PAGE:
Dresden hit by suspected ‘microburst’ storm

As with the 1978 storm, it will take years for the visual loss of so many tall trees, like those fallen locusts, to subside.

DRESDEN – In a repeat of the storm that hit Penn Yan two weeks ago, Mother Nature turned her wrath on Lake Seneca and the tiny village of Dresden on Tuesday evening, June 13. This is the third such storm to hit Yates County this year, so far. The first toppled a building under construction at Knapp & Schlappi Lumber in Penn Yan on May 26.

As a line of storms swept across the state, a 78mph wind gust was recorded at Penn Yan Airport just before the Dresden storm, which became the center of damage much like a previous storm in 1978, still remembered by many with wonder in its destruction.

As then, the many beautiful trees in the village bore the brunt of the storm; but like the previous storm in Penn Yan, homes in Dresden were largely spared, as were headstones in Evergreen Cemetery.

A graveyard scene reminiscent of the previous storm in Penn Yan.
Many of the tallest trees barely missed the monuments in Evergreen Cemetery.
The first aid practice of the Methodist Church in Dresden was also spared, but barely.

A building met its end at the start of the storm. The village water tank storage barn to the west of the village was blown over and over a 6ft chain link fence and smashed to pieces. A large tree then fell on Route 54, washing out the city’s power lines and snapping off the tops of the poles. The highway remained closed until late the next day as repairs were made.

These broken pieces of wall and roof are all that remains of the Dresden Village Water Service storage barn that was blown out of the fenced yard seen in the far left.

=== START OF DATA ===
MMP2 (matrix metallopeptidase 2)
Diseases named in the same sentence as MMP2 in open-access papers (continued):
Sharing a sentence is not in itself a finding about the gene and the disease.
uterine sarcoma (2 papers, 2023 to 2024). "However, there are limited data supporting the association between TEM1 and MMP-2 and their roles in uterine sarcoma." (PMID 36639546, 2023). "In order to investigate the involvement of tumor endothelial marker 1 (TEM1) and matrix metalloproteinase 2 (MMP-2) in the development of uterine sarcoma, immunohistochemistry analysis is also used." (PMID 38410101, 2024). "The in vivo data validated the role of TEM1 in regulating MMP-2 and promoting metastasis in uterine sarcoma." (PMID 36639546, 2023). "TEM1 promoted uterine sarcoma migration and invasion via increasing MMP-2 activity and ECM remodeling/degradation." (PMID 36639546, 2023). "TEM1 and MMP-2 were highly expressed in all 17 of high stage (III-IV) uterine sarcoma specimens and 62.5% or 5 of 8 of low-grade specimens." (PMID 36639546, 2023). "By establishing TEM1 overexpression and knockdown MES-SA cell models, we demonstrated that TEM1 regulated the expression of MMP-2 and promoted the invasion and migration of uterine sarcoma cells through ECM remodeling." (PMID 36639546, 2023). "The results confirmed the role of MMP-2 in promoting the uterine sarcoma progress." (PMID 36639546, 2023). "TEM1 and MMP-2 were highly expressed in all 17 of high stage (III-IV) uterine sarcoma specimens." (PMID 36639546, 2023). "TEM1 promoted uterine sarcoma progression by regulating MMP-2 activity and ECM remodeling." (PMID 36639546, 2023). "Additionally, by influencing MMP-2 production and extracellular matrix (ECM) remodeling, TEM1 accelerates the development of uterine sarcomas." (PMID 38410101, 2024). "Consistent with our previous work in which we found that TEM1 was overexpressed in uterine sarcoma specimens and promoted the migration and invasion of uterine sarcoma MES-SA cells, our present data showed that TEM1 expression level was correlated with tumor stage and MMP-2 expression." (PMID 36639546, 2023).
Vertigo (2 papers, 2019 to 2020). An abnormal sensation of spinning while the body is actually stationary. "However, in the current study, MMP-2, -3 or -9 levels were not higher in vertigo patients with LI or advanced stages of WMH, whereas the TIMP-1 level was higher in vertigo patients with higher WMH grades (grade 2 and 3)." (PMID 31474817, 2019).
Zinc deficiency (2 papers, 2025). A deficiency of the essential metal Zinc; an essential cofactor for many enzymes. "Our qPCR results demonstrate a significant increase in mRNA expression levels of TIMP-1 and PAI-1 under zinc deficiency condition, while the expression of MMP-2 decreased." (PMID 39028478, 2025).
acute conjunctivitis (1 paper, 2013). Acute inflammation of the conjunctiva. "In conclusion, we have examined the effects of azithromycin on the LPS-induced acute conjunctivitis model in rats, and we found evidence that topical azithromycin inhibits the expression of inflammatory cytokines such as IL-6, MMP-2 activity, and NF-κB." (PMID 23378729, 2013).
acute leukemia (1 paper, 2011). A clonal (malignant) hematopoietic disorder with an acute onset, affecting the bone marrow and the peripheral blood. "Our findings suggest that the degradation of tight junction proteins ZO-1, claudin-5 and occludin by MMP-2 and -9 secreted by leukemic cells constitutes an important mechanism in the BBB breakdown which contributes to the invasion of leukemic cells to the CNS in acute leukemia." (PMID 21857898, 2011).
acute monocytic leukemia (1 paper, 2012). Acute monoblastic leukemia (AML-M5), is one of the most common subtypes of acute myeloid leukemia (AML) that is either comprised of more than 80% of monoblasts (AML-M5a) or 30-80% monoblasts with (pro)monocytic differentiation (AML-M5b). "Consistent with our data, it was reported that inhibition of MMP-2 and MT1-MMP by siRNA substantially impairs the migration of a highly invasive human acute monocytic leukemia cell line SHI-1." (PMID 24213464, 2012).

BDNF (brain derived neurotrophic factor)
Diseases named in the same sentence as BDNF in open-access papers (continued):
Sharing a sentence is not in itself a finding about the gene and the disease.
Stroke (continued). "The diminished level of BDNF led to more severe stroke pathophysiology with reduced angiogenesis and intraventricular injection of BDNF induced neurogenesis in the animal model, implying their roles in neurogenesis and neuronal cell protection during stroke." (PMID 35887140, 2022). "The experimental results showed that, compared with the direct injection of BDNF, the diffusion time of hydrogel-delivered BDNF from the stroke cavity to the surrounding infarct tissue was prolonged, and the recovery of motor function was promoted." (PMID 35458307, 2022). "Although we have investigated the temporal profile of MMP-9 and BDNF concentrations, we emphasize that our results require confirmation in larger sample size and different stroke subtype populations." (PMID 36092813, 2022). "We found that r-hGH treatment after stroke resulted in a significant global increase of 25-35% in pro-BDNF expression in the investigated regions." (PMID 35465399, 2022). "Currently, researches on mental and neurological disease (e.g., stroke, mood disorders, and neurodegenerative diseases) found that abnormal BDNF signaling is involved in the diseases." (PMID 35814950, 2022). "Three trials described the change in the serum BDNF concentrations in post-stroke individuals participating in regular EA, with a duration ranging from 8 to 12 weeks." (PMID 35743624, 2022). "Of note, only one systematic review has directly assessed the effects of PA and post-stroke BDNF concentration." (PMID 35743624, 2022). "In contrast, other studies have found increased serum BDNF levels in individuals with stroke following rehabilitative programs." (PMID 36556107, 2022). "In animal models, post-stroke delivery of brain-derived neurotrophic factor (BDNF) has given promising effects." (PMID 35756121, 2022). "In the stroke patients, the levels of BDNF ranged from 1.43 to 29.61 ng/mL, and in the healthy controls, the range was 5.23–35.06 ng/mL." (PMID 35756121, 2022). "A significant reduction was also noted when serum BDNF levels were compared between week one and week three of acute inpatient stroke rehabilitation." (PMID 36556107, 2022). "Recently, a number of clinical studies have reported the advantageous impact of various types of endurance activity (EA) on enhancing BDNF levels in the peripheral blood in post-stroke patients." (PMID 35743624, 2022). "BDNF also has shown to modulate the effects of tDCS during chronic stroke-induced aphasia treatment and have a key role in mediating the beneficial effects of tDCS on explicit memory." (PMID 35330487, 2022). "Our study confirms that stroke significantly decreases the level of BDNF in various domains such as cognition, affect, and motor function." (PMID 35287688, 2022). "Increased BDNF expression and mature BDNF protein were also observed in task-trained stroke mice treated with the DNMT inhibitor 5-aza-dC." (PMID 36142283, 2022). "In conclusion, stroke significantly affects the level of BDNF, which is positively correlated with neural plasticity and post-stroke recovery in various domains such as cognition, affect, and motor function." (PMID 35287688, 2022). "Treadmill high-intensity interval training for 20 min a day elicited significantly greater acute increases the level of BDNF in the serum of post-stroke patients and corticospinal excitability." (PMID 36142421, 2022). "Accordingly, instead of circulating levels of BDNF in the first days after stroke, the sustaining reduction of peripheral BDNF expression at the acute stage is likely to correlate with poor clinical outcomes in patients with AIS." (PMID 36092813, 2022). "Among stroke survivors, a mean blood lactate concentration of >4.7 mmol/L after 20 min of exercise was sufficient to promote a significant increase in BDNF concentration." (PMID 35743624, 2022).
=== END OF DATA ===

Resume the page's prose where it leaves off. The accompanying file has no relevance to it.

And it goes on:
The storm ripped the building from its anchors inside this 6-foot-tall fenced yard, leaving the contents behind.
The east end of Route 54 was closed overnight as crews worked to remove fallen trees and restore power lines.

Three very large trees fell at the edge of the US Navy base in Dresden, one of which completely destroyed the base’s panel but spared the mast beside it. Other trees and large limbs were all snapped and generally laying eastward, lending credence to the belief that it was a microburst rather than a tornado. The Dresden teams were assisted by the town of Torrey and the town of Milo, as well as Jim Covell & Son Tree Service who have a contract with the village.

Broken into pieces, the sign for the U.S. Naval Station is under this tree, but the flagpole was spared.
Milo and Torrey crews responded to help Dresden clean up after the storm.

As residents cleaned up their yards and hauled what they could down the street, Mayor Bill Hall pondered how the tiny village of less than 350 people would meet the costs. He was told their insurance will not cover the removal of the dozens of fallen trees, many of which were between 150 and 200 years old, he said. Ironically, Hall says Dresden had been denied a Department of Homeland Security grant a few days prior, seeking backup power. DHS responded that the village did not have enough history of power outages to warrant the grant.

This huge pile of logs and branches is just the beginning of the debris to be cleared in Dresden.

“It may not be important to the state or DHS,” Hall said, “but it’s a major disaster for a small town like ours.”

Even the surviving trees have lost many of their branches and still need to be removed.
A house next to the village square in Dresden.
Village residents will be clearing downed trees for a while as local tree businesses try to keep up.
Most of the trees fell or split to the east.
Evergreen Cemetery was particularly hard hit.
Covell & Son working in the cemetery.
Many of the tallest trees barely missed the monuments in Evergreen Cemetery.
Many of the tallest trees barely missed the monuments in Evergreen Cemetery.
As Covell & Sons cleans up fallen trees, it looks like most homes in Dresden, like this house near the square, have only suffered minor damage;  good news to the many young families and elderly people in the village.
Companies and municipal teams still have work to do in the cemetery and in other parts of Dresden.

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